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'Nightingale' & Loss of True Meaning

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  1. Introduction
  2. Reference to Milton's II Pensoroso
  3. As society's understanding of the nightingale
  4. Interpretations of the nightingale's song
  5. Conclusion

Cultural constructions are constantly creating realities as representations go from fiction to fact in the minds of society. In terms of Coleridge's ?Nightingale,? the same is true as one interpretation of the bird's song creates a personification that becomes not only true for that nightingale, but for all nightingales to come. As Coleridge's nightingale is attributed a melancholy disposition by society, it becomes apparent that this stipulation is not only a false personification, but is also an over-worked conception based on the previous constructions of mankind.

In Coleridge's ?Nightingale,? the speaker presents the problematic nature of attributing a melancholy disposition to any creature of nature. In the poem, Coleridge refers to Milton's II Pensoroso and the personification of the nightingale that develops as a result of a man's observation of the bird's song (Coleridge 232). Though Coleridge rejects the possibility of a melancholy bird, he does not reject the idea that nature can have other characteristics of personhood or feeling. Through the process of negation, Coleridge asserts, ?In nature nothing is melancholy,? which not only dismisses the ability of nature to be melancholy but also welcomes the possibility of all other emotions (Coleridge 232). Yet why is Coleridge able to easily reject the idea of a melancholy bird without rejecting his view of nature as anything but melancholy? While Coleridge focuses on the feeling conveyed by the personification, he regrets to address the origin of the personification itself.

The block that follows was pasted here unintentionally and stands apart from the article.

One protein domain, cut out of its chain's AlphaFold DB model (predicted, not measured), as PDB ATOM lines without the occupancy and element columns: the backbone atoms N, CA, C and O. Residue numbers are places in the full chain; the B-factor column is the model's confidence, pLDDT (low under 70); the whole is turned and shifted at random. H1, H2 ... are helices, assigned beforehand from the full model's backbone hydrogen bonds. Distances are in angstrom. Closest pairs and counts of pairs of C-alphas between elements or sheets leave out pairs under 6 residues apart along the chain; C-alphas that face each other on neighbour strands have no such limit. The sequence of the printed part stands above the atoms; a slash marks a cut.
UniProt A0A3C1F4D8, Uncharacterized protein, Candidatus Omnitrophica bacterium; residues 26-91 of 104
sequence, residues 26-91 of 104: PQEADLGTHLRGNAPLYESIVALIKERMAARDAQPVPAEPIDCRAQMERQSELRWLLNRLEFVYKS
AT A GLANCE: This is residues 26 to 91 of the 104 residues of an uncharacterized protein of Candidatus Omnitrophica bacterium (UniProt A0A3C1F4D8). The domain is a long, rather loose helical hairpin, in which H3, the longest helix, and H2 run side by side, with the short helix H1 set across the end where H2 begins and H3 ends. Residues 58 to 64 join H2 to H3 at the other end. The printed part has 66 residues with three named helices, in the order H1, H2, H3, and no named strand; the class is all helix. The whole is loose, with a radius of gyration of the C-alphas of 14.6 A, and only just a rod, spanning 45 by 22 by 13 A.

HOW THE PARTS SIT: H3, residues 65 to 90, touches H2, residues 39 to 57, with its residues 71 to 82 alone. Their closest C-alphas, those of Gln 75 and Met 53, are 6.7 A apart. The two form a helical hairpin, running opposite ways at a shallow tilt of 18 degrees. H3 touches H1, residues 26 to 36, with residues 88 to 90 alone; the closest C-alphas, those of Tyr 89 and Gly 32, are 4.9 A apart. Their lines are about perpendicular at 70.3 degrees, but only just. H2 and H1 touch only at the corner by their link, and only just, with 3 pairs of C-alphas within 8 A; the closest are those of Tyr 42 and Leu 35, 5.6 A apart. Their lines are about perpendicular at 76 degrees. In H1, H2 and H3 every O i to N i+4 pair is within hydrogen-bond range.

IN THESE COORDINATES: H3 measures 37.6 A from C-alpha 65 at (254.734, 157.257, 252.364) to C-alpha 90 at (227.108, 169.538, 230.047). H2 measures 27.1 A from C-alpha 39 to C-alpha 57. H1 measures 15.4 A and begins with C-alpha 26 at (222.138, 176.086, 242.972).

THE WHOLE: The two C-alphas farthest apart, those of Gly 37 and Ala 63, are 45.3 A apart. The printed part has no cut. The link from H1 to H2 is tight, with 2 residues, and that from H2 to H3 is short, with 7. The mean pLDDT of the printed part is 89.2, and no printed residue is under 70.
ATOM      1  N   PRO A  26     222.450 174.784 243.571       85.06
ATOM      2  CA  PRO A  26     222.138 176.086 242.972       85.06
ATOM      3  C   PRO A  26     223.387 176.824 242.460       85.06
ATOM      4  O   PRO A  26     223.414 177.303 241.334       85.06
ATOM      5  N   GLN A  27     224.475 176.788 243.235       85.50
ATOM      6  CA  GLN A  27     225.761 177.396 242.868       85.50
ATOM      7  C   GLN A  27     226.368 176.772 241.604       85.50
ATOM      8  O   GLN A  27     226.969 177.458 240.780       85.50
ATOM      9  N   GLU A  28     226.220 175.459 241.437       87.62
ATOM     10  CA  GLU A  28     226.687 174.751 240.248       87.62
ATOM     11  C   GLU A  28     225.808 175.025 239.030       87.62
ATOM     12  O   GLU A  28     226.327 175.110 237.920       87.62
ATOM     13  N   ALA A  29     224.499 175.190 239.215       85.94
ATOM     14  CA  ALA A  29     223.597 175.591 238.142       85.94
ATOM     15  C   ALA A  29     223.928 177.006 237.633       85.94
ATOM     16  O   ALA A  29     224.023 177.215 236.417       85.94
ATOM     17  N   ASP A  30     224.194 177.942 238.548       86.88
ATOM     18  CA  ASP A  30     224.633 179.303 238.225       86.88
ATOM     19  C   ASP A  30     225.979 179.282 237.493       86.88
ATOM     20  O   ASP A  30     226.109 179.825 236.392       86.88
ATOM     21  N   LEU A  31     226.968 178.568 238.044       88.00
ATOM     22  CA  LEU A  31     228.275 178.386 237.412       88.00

[...] Being taught the meaning of the nightingale's song prior to actually hearing it, society no longer hears the song instead, society hears the previously constructed interpretations of the song through the song. It essentially becomes impossible to hear the song itself once one is told the supposed meaning of the song, for one begins constantly searching for the meaning in the ?murmurs and swift jug (Coleridge 233). The domination of the accepted interpretation takes precedent to the actual medium of expression. [...]

[...] It seems that the nightingale's song is lost amongst the abundance of prescribed meanings that precede it. Not only are the interpretations of the nightingale's song deeply embedded in the song itself, but it becomes essential for mankind to distinguish between individual interpretation and the projection of these prescribed notions. Though fictions make up our reality, as de Man points out, how much of what we understand is our expectation of what we are to hear and how much is what we are actually interpreting? [...]

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